rambling reporter

Will Russian Tea Room revive its starry past?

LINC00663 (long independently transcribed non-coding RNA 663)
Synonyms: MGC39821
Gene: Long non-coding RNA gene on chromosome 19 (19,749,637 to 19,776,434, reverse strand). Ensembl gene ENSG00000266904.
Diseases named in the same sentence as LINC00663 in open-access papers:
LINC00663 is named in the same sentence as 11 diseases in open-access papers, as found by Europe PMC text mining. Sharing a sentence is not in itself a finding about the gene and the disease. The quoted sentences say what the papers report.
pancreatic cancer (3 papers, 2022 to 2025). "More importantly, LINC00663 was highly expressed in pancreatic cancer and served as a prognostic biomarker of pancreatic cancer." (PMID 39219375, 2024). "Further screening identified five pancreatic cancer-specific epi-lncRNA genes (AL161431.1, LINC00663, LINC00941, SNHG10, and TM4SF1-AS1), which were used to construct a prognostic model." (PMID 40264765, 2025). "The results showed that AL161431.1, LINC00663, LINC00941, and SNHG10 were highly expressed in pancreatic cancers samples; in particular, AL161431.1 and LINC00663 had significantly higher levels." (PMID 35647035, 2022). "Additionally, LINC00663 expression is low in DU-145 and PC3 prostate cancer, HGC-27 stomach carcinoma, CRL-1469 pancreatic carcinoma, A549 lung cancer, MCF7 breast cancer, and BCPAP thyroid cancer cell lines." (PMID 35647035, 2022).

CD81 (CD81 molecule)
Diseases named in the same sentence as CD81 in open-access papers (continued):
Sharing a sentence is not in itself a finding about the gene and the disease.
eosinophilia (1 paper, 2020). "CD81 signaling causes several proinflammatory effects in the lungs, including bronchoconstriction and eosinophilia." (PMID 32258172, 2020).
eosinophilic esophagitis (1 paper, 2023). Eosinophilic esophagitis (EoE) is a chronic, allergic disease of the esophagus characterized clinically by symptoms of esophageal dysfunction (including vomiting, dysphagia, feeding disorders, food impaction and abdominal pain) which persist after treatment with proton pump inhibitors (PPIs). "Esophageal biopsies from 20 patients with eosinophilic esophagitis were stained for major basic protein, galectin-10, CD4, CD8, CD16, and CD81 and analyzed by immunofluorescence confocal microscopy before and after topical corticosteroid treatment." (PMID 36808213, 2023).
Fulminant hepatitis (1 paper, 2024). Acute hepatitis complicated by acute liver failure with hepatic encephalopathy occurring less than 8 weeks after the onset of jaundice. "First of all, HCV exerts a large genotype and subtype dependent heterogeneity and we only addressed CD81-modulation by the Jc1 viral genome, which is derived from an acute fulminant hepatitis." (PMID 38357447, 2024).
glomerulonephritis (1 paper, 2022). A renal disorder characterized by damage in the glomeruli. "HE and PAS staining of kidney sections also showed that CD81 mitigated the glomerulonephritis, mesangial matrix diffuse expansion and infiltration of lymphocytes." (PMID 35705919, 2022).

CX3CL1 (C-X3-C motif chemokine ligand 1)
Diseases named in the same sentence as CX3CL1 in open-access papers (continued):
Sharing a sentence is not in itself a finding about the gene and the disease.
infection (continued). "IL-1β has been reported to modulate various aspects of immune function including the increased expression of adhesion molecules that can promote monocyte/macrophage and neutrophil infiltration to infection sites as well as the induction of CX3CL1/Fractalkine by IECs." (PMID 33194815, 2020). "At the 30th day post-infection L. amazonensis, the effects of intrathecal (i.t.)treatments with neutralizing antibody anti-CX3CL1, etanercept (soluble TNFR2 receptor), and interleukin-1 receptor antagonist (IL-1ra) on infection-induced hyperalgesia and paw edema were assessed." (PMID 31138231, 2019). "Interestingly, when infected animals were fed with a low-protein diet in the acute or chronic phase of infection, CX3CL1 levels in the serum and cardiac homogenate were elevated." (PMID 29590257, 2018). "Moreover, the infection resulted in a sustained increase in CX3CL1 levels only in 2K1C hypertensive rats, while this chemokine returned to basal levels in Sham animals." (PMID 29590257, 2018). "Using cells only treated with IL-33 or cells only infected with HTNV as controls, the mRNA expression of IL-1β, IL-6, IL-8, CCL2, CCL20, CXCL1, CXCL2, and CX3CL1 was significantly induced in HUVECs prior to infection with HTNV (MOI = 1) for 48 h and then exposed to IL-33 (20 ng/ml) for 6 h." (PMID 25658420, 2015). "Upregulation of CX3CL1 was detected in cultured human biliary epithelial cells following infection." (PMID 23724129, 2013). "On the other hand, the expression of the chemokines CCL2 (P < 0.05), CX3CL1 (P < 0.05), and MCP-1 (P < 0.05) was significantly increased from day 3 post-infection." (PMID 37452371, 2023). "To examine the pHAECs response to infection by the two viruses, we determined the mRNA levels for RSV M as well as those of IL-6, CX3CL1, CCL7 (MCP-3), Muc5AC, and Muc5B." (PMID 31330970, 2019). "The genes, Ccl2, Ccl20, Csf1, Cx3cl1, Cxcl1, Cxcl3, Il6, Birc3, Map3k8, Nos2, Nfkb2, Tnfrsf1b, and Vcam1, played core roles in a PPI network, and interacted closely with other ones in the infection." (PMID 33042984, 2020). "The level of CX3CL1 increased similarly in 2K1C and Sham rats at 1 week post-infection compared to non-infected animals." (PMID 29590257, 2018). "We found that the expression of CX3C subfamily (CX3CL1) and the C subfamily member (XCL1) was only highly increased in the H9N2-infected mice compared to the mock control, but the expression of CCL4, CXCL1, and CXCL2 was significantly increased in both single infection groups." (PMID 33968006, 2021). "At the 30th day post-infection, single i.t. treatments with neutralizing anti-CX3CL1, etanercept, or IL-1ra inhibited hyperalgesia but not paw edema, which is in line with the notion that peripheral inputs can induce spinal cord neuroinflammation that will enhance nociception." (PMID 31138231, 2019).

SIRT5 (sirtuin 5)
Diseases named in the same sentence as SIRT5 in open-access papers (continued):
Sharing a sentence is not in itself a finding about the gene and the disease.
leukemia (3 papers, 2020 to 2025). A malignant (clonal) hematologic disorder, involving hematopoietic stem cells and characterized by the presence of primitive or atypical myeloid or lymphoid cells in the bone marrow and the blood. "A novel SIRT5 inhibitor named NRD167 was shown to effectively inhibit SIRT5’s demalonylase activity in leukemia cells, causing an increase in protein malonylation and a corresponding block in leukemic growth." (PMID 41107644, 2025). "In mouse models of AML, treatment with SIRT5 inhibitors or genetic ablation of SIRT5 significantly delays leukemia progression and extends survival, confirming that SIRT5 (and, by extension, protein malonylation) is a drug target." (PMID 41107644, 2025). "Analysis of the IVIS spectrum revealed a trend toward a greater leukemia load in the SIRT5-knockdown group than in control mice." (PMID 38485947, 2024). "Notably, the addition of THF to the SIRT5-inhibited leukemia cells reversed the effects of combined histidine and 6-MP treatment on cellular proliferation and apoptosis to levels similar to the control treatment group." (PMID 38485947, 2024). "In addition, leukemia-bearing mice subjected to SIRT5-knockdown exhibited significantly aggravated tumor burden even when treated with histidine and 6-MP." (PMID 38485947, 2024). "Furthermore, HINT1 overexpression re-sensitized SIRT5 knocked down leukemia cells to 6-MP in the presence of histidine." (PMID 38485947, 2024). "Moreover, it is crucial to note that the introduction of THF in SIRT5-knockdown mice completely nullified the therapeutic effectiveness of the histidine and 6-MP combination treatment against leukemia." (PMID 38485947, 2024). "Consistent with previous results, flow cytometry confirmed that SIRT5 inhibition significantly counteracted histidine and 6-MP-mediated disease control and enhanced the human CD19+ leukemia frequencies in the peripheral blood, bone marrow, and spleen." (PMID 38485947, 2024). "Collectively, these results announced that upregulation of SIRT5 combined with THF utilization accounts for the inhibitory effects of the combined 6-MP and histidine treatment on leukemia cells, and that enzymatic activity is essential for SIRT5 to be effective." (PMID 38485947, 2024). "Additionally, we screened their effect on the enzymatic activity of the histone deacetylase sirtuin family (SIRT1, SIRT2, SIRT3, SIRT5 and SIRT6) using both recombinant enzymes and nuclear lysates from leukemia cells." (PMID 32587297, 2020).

The best news around these parts at the moment, more than all the Broadway activity, is the reopening of the Russian Tea Room. Ever since Faith Stewart-Gordon's famous eatery on West 57th (as the ads used to say, "Six minutes and 23 seconds from Lincoln Center and slightly to the left of Carnegie Hall") closed all those years ago, there hasn't been a New York gathering hub to replace it. Once upon a time, it was the one spot every celebrity and would-be dandy hit when in the city or merely out for a meal or a deal. You would walk in and maybe see Woody Allen at the first booth on the left (once a spot regularly occupied by Ruth Gordon and Garson Kanin), superagent Sam Cohen on the right, Sydney Pollack and Meryl Streep in a heavy conference somewhere in between, Ann Miller breezing among tables to say hello to Mia Farrow, Angela Lansbury and Anthony Quinn. All that changed when Warner LeRoy took over the RTR, tore it down in order to rebuild it with elevators and more floors, and, at the same time, people who couldn't get into Planet Hollywood down the street began showing up in jeans, pushing strollers and wanting a hamburger — at which point the stars vamoosed and, before long, the once-unstoppable restaurant wilted and then locked its doors. But just as Broadway in recent years has done well with revivals, one hopes the "new" Russian Tea Room will return in triumph. The new owners/hosts/chef reopened those doors two weeks ago; at present, only dinners are being served, but the plan is to start opening for the lunch trade before the month is over. … Thursday, amid much hoopla, the Walt Disney Co.'s legit version of "Mary Poppins" makes its official debut at the New Amsterdam Theatre, directed by Richard Eyre and co-directed and choreographed by Matthew Bourne, this coming just a month shy of two years after this stage "Mary" popped for the first time at London's Prince Edward Theatre. Broadway's Mary is Ashley Brown, and the cast includes the wonderful Jane Carr as Mrs. Brill and Rebecca Luker, the 1998-99 Maria in the most recent Broadway revival of "The Sound of Music," as Mrs. Banks. … The same night, prevues begin at the Eugene O'Neill Theatre on "Spring Awakening," directed by Michael Mayer, an all-new rock musical adapted from Frank Wedekind's play, music by Duncan Sheik, book and lyrics by Stephen Sater. … Something special for the Christmas stocking: J. David Riva's magnificent book about his amazing grandmother Marlene Dietrich, titled "A Woman at War: Marlene Dietrich Remembered." Riva is a first-rate filmmaker and documentarian; Dietrich, of course, was one of the most iconic women of her time. The handsome book shows all facets of her life, especially the period in which the German-born star put her career on hold to entertain and visit American GIs on the front lines in World War II as a way of showing her loathing of Nazism and a desire to prove that not all Germans were villains. Riva guides the book like a superb captain; the majority of the text comes from the memories of Marlene by 23 people, including Burt Bacharach, Rosemary Clooney, Hildegarde Neff, Joseph von Sternberg's son Nicholas, A.C. Lyles, Riva's mother (and Dietrich's daughter), Maria Riva and such opposites as a Nazi youth (and Dietrich nephew) Hans Georg Will and American GI Col. Barney Oldfield.
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